Cold Hard Wonk

No sentiment but politics

Campaign by Proxy0

Posted by JJ in The Elephant, Crossroads of Culture (Wednesday April 18, 2007 at 2:06 pm)

Attacking your opponent with unfavorable comparisons is a long-standing tradition. Why is it so popular? Simple — having to prove that what someone does is wrong takes far more time and effort than alleging that they act like others with reputations for doing things that are wrong.

The Liberals had a policy, for some time now of anti-Americanism as campaign fodder, especially concentrated on painting the Conservatives as pro-US lackeys in the 2006 campaign, as Canadians deepened their antipathy for the US government. Moderately successful as a last-minute tactic in June of 2004, it was significantly less successful in January of 2006.

But merely alleging a parallel and parallel action are two different things, as the Liberals have now realized. Taking the lead from their purported southern siblings, the Democratic Party, the Liberals will present a motion to require the government to serve NATO allies with Canadian plans for withdrawal from Afghanistan.

The political value of which rests on two foundations:

  • The average Canadian likely has trouble distinguishing between the conflicts in Iraq and Afghanistan (and some who can would not separate the two) . As a result, outrage over the situation in Iraq bleeds effortlessly over into Canadians’ impressions of the Afghan mission, particularly considering the dominant amount of airtime the former receives. Every report of Canadian casualties is measured in the context of the conflict they’re not engaged in. Small wonder that, absent any convincing explanation of Canadians’ purpose there (humanitarianism being no less vague than security), the public is closely split on whether the sacrifices are worthwhile.

    In that context, a motion to get out of Afghanistan is pretty much like a motion to get out of Iraq, and the Liberals hope to capitalize on that sentiment. The difference between this motion and earlier efforts is simple: this isn’t about saying no to being there, it’s about ending being there. The latter doesn’t look as negative, and isn’t an instance of saying “no” to foreign allies or badmouthing the mission the Liberals previously approved. Hence, no charges of hypocrisy.

  • Just as importantly, the motion is reminiscent of the Democrats’ bill down south. Not only does that give it the anti-Bush sheen the Liberals have loved to portray, it also rides on the coattails of coverage of that bill. Free publicity is free publicity, and there’s no reason to turn it down.

Just how the government will respond to the motion isn’t quite clear as yet. There’s every chance the motion will be backed by the other parties in the House, so defeating it isn’t likely to be a real option.

But, these more obvious points aside, it’s welcome to see that the Liberals are at last finding common ground with Canada’s largest economic partner and nearest ally.

Learning from the Lost0

Posted by JJ in Strategic Planning, The Elephant (Monday January 22, 2007 at 2:48 pm)

Michael Ignatieff’s recent campaign for the leadership of the Liberal Party of Canada had one important echo of his opponent, Gerard Kennedy’s campaign for Ontario’s Liberal leadership a decade earlier: hyperconfidence.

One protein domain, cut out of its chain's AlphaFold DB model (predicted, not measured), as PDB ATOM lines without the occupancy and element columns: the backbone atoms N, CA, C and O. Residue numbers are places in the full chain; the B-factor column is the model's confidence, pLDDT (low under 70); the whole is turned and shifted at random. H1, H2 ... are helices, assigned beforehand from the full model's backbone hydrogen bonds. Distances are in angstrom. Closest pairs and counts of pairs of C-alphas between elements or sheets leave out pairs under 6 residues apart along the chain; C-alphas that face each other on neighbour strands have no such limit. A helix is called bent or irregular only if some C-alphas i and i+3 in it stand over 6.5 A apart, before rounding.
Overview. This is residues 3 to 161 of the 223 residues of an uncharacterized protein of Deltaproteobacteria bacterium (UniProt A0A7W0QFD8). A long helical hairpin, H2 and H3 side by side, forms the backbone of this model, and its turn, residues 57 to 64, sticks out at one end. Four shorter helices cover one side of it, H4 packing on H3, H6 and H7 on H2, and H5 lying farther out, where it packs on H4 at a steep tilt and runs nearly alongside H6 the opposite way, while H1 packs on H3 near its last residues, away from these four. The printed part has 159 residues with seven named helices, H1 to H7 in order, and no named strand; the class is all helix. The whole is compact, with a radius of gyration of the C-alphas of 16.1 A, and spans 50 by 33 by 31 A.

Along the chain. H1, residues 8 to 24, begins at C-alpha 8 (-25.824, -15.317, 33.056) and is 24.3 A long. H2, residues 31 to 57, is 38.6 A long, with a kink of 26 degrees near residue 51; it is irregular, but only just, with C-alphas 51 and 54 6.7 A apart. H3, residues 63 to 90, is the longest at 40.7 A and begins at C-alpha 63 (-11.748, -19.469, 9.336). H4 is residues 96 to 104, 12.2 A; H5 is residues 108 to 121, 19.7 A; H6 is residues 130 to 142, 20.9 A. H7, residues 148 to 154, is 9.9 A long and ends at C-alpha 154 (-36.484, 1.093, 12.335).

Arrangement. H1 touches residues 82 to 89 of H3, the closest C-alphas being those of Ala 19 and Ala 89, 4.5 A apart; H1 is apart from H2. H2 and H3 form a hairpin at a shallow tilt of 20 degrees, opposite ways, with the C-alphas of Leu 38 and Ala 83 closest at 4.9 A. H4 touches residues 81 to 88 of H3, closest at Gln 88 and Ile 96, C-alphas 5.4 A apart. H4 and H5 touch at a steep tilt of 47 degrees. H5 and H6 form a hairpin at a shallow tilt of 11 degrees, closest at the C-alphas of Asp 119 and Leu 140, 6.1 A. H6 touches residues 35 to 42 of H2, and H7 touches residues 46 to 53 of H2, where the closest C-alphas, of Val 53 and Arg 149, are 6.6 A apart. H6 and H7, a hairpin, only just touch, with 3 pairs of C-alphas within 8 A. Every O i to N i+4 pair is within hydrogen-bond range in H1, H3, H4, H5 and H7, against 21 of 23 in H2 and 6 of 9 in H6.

Overconfidence is a serious problem for people — it makes mistakes more likely. But hyperconfidence is a far more severe problem. It’s when you keep telling other people how confident you are.

The campaigns of these two men had one major feature in common: they were both frontrunners, so dubbed by press, poll, and party alike. Seizing on that strength, the men and their staff never failed to remind potential voters, party members, and the press of just how strong they were.

Every announcement of support from Ignatieff’s rivals drew his team’s hyperconfidence out: “We’ve got more than them, no matter what they say! You’ll see! You haven’t even seen what we’ve got yet!”

Which behaviour, in both cases, served only to harden the undeclared masses against them. Hyperconfidence looks to others like a strange combination of arrogance and boorishness; and few people are swayed by the prospect of following either recruiters who display it or the leaders whom they represent.

And the failure of these men’s campaigns, both starting from a base of over forty percent of the electorate, should be a signal to Hillary Clinton.

Having just announced her candidacy for the Presidency of the United States, and with early public polls showing her holding a substantial lead over her nearest rivals, Senator has some reason to be confident of her chances at taking the Democratic nomination.

But just like the men before her, a campaign which constantly reminds those outside her body of supporters of her strength is the surest way to ensure their alienation. In this respect her opening salvo, “I’m in to win,” is a dangerous beginning for her approach.

Polls that show her barely ahead of her chief rivals, Barack Obama and John Edwards, demonstrate how insubstantial such a lead can be. Moreso when one considers that candidates aren’t nominated nationwide, but by state. A commanding lead in New York and Florida may give her a strong showing in national polls, but when she moves from state to state, it won’t necessarily translate into the votes she needs to capture delegates.